Petersburg’s Borough Assembly on Tuesday approved a 5.7 million dollar contract for upgrades to the Blind Slough Hydroelectric Power Plant. The winning bid for the contract was from MCG/ Dawson Joint Venture.
Utility Director Karl Hagerman recommended the bid and the assembly approved it unanimously. Other bids submitted were over two million dollars more. The funds will cover removal of old equipment and installation of new equipment. And Hagerman says it will include inspection.
In new business, the Assembly took a step toward raising rates at Mountain View Manor for self-pay residents.
The ordinance – which was approved in its first reading – aims to raise rates for self-pay so that they match rates charged to Medicaid. Borough Manager Steve Giesbrecht said Medicaid rates go up every year and the Borough generally raises self-pay rates to match
“Normally, we follow that and we match the two, we cannot charge anybody, more or less well, then what we charge Medicaid is what it amounts to,” said Giesbrecht.
“So Medicaid doesn’t want us to have people in there that we’re where we’re charging Medicaid more than what we are self pay,” he said. “So this balance is gets it back to where there was before the pandemic. And it no one likes to see rate increases. But as we’ve all seen, costs go up. Labor costs have gone up, equipment goes up.”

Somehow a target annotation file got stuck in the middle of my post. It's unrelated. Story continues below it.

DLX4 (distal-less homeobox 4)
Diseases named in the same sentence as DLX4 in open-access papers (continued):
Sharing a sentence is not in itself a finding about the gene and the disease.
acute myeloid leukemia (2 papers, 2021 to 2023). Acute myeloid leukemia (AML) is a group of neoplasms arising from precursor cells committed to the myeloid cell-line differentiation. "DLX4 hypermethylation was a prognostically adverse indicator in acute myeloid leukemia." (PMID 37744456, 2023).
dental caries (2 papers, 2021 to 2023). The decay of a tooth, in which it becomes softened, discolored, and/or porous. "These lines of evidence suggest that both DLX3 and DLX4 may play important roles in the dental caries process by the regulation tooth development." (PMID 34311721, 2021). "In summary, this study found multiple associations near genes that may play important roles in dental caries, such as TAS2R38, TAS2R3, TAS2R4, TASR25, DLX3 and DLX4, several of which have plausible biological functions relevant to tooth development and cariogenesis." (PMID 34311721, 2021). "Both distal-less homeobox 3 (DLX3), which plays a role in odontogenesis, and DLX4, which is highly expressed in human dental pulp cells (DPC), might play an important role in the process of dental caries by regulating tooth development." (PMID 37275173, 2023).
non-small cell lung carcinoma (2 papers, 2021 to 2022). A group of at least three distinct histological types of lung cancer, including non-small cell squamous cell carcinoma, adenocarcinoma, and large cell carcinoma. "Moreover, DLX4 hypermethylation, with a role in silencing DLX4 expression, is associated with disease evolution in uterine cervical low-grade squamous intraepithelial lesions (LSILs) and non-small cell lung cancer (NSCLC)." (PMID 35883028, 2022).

Giesbrecht says that rents would go up three hundred dollars a month and service rates would go up six hundred dollars. If the ordinance passes two more times, self-pay rates would increase right away.
In other business, Giesbrecht says that Fire and EMS Director Aaron Hankins will be restarting Petersburg’s LEPC or Local Emergency Planning Commission.
“The LAPC is our local planning group that’s usually made up of folks like members from the Forest Service, the hospital, volunteer fire department throughout the borough and police and their job is to build up The plans and talk about disasters that could occur here in Petersburg, and how would we respond for that,” said Giesbrecht. “So it’s basically a coordination effort, so that we all talk to each other and have a good idea of how what each other’s capabilities are.”
The local emergency group stopped meeting regularly when Sandy Dixon retired as Fire and EMS Director. Proposed Board Members for the commission will be brought to the Assembly for approval.
The Fire Department is also planning to add a component to Petersburg’s response during emergencies that would incorporate ordinary residents.
FEMA would provide the training for the “Community Emergency Response Team.” Hankins says in emergencies, residents often want to help and this program will help them respond more effectively.
The first informational session for that team is on Saturday January 14th at 6:30 PM at the Fire Department.